On Sunday, Air Berlin's board fired CEO Stefan Pichler. Thomas Winkelmann is the new CEO. His mission: Complete the integration of debt-burdened Air Berlin into rival Lufthansa.
A report in Germany's leading business daily, "Handelsblatt," on Monday said that German federal and state governments had approved a plan for Germany's leading airline, Lufthansa, to take over the country's second-biggest, Air Berlin.
Thomas Winkelmann's appointment as Air Berlin's new CEO, who has been assigned the task of managing the integration of Air Berlin into Lufthansa, was decided by agreement between Lufthansa CEO Carsten Spohr and Etihad Airways CEO James Hogan. Etihad currently owns 30 percent of Air Berlin, and has been keeping the financially troubled German carrier flying by providing financing.
According to "Handelsblatt," Air Berlin's assets are to be split up. Lufthansa is already leasing 38 short- and medium-haul jets from Air Berlin. Now Air Berlin's Austrian subsidiary, Niki, will enter into a joint venture with holiday-destination carrier Tuifly. The remainder of Air Berlin's aircraft, including its long-haul jets, will soon be integrated into Lufthansa's fleet.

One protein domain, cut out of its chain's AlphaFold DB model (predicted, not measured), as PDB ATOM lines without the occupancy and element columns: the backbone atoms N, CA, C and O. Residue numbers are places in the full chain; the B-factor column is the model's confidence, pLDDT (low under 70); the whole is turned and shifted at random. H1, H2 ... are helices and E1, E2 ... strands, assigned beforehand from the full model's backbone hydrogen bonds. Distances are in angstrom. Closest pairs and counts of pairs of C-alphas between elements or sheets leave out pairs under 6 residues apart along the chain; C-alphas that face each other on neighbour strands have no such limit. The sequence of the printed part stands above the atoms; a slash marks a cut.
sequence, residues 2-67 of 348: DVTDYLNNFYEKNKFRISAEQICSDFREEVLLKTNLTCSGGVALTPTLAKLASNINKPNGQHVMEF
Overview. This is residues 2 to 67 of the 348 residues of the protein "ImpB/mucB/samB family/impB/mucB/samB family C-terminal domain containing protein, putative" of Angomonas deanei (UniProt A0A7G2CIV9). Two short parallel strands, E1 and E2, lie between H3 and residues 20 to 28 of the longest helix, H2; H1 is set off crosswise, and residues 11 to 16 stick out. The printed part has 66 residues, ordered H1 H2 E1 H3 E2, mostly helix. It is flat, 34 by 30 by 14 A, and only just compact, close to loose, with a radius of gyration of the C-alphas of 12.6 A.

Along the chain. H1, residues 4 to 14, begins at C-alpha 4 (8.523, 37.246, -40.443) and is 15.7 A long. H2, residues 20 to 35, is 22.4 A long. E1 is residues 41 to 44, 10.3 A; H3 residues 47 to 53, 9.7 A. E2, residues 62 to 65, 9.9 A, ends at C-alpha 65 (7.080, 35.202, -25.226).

The publication of the story led to a boost in Air Berlin's shares on the stock exchange on Monday, with a rise of 6.8 percent in early trading in anticipation that the news could presage a takeover of the company by Lufthansa.
Governments and corporations in consensus
According to the report, the plan was developed in close coordination with the federal government in Berlin, with the support of state governments in Bavaria and North Rhine-Westphalia, which were intent on safeguarding Air Berlin's regional hubs at Munich and Düsseldorf.
"In view of Air Berlin's situation, the parties are unanimous in the view that the priority now is to strengthen Lufthansa," the "Handelsblatt" quotes an unnamed official at the Federal Transport Ministry as saying. Lufthansa has recently been plagued by a series of pilot strikes.
Not yet resolved, however, is the question of who is to take on the burden of more than 1 billion euros of debt attached to Air Berlin. Lufthansa's position is that the legacy debt is not its problem.
nz/tj (Handelsblatt, Reuters)